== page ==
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Why a life-changing disability doesn’t have to disable your life

Overview

Published: 12/02/2011

by Chris Gallagher

Photos

At The Advocator Group, we can alleviate the financial stress of a debilitating disability by securing Social Security Disability Insurance (SSDI) benefits for our claimants. But that's only part of the challenge that someone with a disability faces. We are hoping that stories of inspiration can help disabled individuals overcome some of those challenges and allow them to return to living a full life.

Kirk Bauer lost his leg to a hand grenade in the Vietnam War and for the past 41 years, he's dedicated his life to inspiring others to pick up the pieces and make the most of their lives after a disability. Through his work as the executive director of Disabled Sports USA, Kirk uses competitive sports to show people that disability isn't the end, but rather the beginning of a great new chapter in life.

Disabled Sports USA is a national nonprofit organization that provides disabled Americans with the opportunity to develop physical independence through sports, recreation, and education.

Kirk had his first experience with the organization when he returned from the battlefield in 1969. It had just been founded two years earlier by a group of other Vietnam and World War II veterans. At the time, the small group of organizers could only offer instruction on skiing to other veterans who were returning from war with life-changing disabilities.

"When I came back I had one leg, I had shrapnel in me, and it took seven operations and six months for them to put me back together again," says Bauer. "I was faced with what many of these young men and women [returning from Iraq and Afghanistan] are faced with now. I didn't know who I was anymore."

In the hospital, Kirk was approached by fellow veterans who recommended that he try working with the organization they had started, Disabled Sports USA. He started skiing and noticed immediate benefits from the exercise.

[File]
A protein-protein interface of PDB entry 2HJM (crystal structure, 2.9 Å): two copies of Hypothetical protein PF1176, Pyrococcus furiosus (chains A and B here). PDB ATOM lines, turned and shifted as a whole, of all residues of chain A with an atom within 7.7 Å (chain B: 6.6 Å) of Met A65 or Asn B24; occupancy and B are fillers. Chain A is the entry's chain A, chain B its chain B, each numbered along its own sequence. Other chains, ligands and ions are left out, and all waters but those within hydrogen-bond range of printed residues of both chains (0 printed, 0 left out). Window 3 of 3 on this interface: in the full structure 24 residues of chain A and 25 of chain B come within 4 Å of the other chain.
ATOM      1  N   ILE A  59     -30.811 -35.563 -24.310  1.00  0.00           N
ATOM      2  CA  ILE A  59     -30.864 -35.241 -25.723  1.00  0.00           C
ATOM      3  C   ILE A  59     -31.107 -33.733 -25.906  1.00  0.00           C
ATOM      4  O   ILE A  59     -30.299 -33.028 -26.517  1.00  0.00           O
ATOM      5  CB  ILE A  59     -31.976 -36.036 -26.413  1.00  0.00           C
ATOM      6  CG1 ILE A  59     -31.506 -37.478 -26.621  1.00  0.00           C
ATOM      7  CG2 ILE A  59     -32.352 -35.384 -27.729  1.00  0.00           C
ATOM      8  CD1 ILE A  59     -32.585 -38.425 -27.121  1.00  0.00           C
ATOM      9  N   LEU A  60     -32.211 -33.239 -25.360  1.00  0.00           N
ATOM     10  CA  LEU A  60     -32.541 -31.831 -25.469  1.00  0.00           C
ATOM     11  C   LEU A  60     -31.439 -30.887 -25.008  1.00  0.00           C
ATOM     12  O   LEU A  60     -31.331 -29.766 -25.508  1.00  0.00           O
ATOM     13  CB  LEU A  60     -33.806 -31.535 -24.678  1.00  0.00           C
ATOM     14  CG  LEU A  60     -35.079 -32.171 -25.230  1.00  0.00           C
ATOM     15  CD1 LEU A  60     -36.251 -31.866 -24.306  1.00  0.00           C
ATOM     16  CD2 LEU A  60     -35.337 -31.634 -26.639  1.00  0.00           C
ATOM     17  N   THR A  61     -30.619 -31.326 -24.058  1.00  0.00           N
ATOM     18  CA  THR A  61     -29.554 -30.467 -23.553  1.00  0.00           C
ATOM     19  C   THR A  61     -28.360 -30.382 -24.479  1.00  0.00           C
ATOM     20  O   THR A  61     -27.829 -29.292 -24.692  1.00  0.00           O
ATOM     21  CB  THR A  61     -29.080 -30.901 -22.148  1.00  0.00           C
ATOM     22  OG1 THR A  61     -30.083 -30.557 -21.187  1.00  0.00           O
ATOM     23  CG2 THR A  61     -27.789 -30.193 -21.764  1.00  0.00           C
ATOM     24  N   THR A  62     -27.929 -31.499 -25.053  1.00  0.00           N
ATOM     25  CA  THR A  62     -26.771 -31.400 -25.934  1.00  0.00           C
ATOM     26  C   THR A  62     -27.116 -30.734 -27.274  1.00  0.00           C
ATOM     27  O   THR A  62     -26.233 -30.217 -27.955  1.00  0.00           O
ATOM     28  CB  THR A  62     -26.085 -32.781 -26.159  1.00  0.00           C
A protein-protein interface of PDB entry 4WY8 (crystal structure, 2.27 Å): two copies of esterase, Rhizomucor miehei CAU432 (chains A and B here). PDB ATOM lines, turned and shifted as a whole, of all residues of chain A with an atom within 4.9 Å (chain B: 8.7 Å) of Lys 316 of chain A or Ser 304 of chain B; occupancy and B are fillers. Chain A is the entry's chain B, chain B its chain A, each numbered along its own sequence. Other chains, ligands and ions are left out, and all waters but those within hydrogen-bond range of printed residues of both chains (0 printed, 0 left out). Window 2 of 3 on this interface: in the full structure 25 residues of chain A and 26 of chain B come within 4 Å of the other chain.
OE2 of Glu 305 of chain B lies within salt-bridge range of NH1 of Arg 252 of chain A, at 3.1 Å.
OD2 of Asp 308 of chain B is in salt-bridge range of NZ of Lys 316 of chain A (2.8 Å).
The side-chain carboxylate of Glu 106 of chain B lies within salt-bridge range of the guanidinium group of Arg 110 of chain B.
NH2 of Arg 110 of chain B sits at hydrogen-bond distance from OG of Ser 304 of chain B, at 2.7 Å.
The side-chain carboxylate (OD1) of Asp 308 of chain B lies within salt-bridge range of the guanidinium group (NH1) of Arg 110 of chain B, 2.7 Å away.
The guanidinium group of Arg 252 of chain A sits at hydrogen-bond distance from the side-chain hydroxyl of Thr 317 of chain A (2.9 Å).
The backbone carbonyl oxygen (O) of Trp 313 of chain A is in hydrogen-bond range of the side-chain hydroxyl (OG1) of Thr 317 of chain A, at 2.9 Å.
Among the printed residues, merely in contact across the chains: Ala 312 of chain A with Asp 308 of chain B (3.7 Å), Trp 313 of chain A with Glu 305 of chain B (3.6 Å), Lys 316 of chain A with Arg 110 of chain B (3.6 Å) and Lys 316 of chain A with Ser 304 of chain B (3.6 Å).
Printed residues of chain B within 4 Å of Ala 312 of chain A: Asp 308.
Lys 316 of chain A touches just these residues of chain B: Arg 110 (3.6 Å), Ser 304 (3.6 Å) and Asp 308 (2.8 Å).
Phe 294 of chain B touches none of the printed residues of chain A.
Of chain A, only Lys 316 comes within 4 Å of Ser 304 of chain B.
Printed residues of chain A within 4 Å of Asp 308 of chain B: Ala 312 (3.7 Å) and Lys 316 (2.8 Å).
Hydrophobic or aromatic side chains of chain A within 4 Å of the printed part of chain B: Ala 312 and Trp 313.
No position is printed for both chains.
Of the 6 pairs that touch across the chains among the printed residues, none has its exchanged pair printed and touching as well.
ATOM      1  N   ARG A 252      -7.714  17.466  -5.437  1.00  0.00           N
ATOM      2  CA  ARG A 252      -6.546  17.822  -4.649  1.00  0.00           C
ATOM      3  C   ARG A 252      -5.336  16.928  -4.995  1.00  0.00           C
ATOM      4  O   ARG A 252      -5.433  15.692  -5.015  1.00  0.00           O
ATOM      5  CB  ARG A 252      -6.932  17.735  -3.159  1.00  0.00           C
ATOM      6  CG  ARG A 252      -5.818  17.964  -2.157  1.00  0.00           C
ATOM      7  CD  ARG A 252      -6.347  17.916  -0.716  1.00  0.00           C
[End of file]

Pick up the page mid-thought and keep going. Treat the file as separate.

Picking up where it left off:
Slowly, his post-war depression and feelings of loneliness began to let up. He continued to train, and went on to win medal after medal throughout the 1970s.

"It was an absolute turnaround from living in a slow-motion world to being able to rocket down a mountain. In a couple of days, I was making turns. It was just like a transformation," Bauer says.

After flying down that first hill, Kirk never looked back. He became a certified ski instructor and offered his free time to showing others what he had learned. He spent 12 years as a volunteer before stepping up to become Disabled Sports USA's executive director.

Under Kirk's management, the organization has grown to span the nation. Today, it offers activities to over 60,000 veteran and civilian participants with a multitude of impairments. Kirk has been continually honored both nationally and internationally for his leadership skills and academic prowess. He's collected a staggering amount of awards -- the list is too long to recite here -- that you can read about in his full bio.

When it comes to motivation, Kirk is just one of thousands of Disabled Sports USA's success stories. So we're kicking off a series of interviews with some of the most awe-inspiring people that have not allowed their disability to slow down their life. Instead, they've used their disability as a catalyst for bigger and better things.